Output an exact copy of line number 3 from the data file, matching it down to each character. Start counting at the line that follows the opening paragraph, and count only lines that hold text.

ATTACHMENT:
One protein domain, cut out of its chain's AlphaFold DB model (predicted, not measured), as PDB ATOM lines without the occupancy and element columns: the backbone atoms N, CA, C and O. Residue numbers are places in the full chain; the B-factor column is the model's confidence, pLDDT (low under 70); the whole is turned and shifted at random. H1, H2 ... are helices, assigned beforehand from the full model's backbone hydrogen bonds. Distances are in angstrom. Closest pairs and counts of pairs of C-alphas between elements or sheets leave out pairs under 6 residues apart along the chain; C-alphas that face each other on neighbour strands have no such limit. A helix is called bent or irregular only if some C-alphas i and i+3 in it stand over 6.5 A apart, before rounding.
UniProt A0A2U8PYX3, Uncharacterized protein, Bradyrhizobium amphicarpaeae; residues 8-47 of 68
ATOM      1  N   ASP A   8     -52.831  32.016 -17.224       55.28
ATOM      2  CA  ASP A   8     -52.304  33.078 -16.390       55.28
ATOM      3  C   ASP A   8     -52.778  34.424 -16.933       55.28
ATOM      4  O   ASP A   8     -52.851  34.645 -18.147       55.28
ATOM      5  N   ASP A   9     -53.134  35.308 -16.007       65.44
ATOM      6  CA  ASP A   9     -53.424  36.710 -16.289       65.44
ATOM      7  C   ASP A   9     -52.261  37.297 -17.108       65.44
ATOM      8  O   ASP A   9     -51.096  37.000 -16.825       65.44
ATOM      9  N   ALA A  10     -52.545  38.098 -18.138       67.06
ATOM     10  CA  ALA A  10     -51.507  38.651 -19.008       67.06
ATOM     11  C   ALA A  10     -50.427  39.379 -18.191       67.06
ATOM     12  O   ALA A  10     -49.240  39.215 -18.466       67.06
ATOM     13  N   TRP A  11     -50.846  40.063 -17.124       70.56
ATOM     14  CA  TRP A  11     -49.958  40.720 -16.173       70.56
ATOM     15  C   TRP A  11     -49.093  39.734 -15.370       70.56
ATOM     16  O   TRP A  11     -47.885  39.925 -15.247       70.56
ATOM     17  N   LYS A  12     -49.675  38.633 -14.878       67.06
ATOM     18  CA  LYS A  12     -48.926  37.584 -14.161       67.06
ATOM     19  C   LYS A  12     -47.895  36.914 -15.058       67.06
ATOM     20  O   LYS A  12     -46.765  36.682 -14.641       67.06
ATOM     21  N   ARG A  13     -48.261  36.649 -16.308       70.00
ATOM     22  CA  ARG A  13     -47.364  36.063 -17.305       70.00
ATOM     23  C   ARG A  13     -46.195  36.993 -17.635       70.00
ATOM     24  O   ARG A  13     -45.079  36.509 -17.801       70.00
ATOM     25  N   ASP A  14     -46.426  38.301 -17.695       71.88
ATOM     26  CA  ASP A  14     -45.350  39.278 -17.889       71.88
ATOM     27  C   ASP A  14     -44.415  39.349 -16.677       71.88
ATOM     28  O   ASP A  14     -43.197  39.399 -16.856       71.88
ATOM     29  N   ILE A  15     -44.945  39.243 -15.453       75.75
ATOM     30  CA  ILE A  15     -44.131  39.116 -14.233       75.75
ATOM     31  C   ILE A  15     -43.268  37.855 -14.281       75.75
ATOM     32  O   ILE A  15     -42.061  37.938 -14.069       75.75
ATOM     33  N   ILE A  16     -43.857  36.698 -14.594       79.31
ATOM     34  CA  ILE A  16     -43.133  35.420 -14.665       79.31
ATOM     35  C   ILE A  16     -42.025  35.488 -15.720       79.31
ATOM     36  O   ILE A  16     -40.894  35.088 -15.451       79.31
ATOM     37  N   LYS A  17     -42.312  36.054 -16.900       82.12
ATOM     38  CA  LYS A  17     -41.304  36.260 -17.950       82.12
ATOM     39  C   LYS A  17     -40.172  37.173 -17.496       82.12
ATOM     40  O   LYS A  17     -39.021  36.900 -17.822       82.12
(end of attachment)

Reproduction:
ATOM      2  CA  ASP A   8     -52.304  33.078 -16.390       55.28